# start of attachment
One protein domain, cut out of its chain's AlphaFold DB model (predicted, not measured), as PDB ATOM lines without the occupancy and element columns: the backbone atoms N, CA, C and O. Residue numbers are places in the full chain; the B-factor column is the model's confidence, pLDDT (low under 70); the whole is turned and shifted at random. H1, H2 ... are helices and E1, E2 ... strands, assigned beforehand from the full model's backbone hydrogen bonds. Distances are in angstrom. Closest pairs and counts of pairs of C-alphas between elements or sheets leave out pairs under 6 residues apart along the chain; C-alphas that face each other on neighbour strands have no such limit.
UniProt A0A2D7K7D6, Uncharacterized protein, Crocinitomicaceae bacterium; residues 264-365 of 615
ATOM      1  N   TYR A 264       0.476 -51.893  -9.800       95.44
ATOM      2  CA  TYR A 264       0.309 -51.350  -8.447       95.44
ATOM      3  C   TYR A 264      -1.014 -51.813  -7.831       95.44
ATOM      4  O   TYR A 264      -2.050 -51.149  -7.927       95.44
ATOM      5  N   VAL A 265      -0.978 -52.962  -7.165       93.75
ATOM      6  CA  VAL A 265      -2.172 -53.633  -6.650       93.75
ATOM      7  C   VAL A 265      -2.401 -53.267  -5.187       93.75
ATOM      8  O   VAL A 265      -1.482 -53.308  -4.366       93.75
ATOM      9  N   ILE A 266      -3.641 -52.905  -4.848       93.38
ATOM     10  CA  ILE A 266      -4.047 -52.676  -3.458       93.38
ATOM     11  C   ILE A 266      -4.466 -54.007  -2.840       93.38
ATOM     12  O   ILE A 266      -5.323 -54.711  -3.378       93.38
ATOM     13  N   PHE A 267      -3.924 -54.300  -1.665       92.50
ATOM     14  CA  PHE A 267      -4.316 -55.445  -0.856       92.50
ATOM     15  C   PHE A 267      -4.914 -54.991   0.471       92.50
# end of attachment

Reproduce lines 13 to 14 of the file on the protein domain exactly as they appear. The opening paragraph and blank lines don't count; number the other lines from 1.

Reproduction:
ATOM     12  O   ILE A 266      -5.323 -54.711  -3.378       93.38
ATOM     13  N   PHE A 267      -3.924 -54.300  -1.665       92.50